It's a hot and dry Saturday afternoon on the grungy New York City satelliteknown as Randall's Island. The Vans' Warped Tour has come to roost, bringingwith it the attendant self-mutilations and skatewear booths, and the arid moshpits are spitting up billowing clouds of dust. It's a brutal, filthy, joyous,high-energy affair. And there was music.
Here are the high 'n' low lights:
BEST BAND: "This is obviously the cool f---ing part of the show," said AmazingRoyal Crowns lead singer King Kendall, a super-smooth greasebag in pompadourand silver-studded belt who sang and rollicked like he was on fire. His voiceboomed from the far reaches of hipster hell, completely unintelligible overthe blare of his hard-rocking fellow Crowns, who nearly combusted by theirlast song, the sizzling "Do The Devil." Not just punkabilly, the Amazing RoyalCrowns make killer rock & roll, as incendiary and honest as any music you'relikely to find.
WORST BAND: Cherry Poppin' Daddies lead singer Steve Perry held court with anannoying swagger and a styrene smile rubber cemented to his face, smirking hisway through anemic attempts at jump blues. This band embodies everythingthat's wrong with the swing revival: They're phony, boring, sloppy and theythink they're a punk band. Worst of all, they've fooled their fans intobelieving it.
BEST PARTY: Picture Devo meets Loony Tunes with the production values ofMexican pro wrestling, and you'll get a good idea of what the Aquabats are allabout. Their frantic brand of novelty rock was solidly skanking, and thecostumed antics -- dancing with a guy in a chicken suit, inviting "the kids"to hunker down for story time -- were somehow very endearing. The crowdquickly got into the spirit, hissing and booing at "the insane clown" whoappeared on stage, berating the fans for not being as cool as the kids atOzzfest.
SECOND BEST PARTY: For about forty-five minutes, a makeshift band, includingmembers of Bad Religion and NOFX, invited fans to join them on stage for around of "punk rock karaoke." A brutish looking fellow barked his way throughFear's "I Love Living In the City," while a timid young woman gave a modest,almost inaudible rendition of the Ramones' "Sheena Is a Punk Rocker."Beautiful musical democracy.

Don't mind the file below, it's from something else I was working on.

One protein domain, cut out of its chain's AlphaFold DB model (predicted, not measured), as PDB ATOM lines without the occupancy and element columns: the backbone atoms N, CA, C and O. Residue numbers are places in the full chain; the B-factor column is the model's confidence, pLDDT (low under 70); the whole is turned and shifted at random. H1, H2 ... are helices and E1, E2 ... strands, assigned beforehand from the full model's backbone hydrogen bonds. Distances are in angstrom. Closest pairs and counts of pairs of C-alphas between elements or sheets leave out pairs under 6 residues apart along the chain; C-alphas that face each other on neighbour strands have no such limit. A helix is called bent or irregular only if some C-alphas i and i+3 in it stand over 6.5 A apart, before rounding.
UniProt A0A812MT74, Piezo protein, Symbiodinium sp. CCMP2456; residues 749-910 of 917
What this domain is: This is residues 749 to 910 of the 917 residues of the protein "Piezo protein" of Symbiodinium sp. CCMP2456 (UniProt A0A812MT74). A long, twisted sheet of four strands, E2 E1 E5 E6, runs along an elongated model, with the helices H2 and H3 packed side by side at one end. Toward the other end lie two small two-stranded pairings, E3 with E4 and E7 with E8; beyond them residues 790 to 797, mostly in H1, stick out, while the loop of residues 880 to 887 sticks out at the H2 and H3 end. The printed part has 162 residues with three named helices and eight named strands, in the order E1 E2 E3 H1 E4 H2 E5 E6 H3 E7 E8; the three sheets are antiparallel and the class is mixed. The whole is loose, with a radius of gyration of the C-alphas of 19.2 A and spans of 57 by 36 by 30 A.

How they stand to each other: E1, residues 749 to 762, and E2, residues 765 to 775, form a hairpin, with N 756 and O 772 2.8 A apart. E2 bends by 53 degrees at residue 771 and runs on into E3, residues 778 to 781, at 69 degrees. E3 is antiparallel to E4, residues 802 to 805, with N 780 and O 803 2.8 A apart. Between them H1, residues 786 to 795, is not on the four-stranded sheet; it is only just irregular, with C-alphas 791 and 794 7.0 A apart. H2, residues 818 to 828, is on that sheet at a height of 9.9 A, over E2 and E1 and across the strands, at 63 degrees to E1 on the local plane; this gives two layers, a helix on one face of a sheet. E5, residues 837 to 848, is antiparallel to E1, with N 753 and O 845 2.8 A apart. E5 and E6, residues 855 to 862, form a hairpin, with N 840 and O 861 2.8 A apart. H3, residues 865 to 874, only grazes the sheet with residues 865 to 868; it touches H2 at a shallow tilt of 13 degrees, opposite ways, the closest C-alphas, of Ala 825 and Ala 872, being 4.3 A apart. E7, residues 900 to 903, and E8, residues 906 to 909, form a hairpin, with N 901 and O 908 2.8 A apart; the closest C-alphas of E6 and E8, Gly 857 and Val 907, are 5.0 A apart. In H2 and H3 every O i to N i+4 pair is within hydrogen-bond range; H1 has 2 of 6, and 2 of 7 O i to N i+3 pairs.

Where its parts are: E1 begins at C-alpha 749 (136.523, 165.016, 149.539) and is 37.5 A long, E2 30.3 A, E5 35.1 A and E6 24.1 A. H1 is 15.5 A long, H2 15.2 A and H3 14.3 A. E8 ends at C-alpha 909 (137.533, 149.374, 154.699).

BIGGEST DISAPPOINTMENT: As the best-selling act on the tour, expectations werehigh for Rancid. Unfortunately, the sloping ground in front of the main stageand dust emanating from the pit made it nearly impossible to see the band.Worse, what could be heard was less then spectacular, as they limped throughthirty half-hearted minutes of new material peppered by some predictable oldfavorites. Maybe they're just burnt out by the rigors of Warped, but Rancid'sgot some work to do if they're to maintain their reputation as one of rock'smost boisterous and fiery acts.
SECOND BIGGEST DISAPPOINTMENT: It must be great to be the Specials. You're alegend in a style of music enjoying a popular resurgence, and you've earned aheadlining spot on one of the summer's biggest package tours. But you leantowards your newer, blander material in an effort to lure the kids to yourlatest album, while virtually ignoring your classics. There were flashes ofbrilliance -- dedicating "A Message to You Rudy" to New York's favorite rudeboy, Mayor Rudy Giuliani -- but the shameless product plugging seemed sort ofhypocritical. Now who's working for the rat race?
HONORABLE MENTIONS: Bad Religion and NOFX, both of whom seemed to be having ablast on stage, and spreading the fever to the fans. Not that they neededfurther encouragement to get in a partying mood; just the fact that it waspunk rock in the summertime is all the reason anyone could need.
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